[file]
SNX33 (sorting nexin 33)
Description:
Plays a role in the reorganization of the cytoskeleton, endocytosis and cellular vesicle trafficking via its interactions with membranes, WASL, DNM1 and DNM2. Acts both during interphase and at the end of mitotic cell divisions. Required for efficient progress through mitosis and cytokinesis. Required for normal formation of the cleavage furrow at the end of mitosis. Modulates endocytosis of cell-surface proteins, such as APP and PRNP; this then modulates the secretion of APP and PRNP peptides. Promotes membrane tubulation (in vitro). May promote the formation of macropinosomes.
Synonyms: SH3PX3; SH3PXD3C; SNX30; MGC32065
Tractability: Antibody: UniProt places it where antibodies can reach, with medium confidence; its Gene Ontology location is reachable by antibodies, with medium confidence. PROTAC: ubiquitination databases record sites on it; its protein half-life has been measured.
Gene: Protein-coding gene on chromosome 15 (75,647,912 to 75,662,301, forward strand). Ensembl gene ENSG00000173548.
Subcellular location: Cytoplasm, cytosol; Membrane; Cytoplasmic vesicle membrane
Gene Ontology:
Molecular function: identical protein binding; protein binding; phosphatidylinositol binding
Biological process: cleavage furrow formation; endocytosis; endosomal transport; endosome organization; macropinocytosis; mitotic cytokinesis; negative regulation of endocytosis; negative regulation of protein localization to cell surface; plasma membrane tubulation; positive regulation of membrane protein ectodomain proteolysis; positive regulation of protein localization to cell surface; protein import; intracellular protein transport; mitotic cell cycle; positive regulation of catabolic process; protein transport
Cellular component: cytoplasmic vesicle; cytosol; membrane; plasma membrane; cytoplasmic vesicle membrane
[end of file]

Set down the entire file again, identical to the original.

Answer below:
SNX33 (sorting nexin 33)
Description:
Plays a role in the reorganization of the cytoskeleton, endocytosis and cellular vesicle trafficking via its interactions with membranes, WASL, DNM1 and DNM2. Acts both during interphase and at the end of mitotic cell divisions. Required for efficient progress through mitosis and cytokinesis. Required for normal formation of the cleavage furrow at the end of mitosis. Modulates endocytosis of cell-surface proteins, such as APP and PRNP; this then modulates the secretion of APP and PRNP peptides. Promotes membrane tubulation (in vitro). May promote the formation of macropinosomes.
Synonyms: SH3PX3; SH3PXD3C; SNX30; MGC32065
Tractability: Antibody: UniProt places it where antibodies can reach, with medium confidence; its Gene Ontology location is reachable by antibodies, with medium confidence. PROTAC: ubiquitination databases record sites on it; its protein half-life has been measured.
Gene: Protein-coding gene on chromosome 15 (75,647,912 to 75,662,301, forward strand). Ensembl gene ENSG00000173548.
Subcellular location: Cytoplasm, cytosol; Membrane; Cytoplasmic vesicle membrane
Gene Ontology:
Molecular function: identical protein binding; protein binding; phosphatidylinositol binding
Biological process: cleavage furrow formation; endocytosis; endosomal transport; endosome organization; macropinocytosis; mitotic cytokinesis; negative regulation of endocytosis; negative regulation of protein localization to cell surface; plasma membrane tubulation; positive regulation of membrane protein ectodomain proteolysis; positive regulation of protein localization to cell surface; protein import; intracellular protein transport; mitotic cell cycle; positive regulation of catabolic process; protein transport
Cellular component: cytoplasmic vesicle; cytosol; membrane; plasma membrane; cytoplasmic vesicle membrane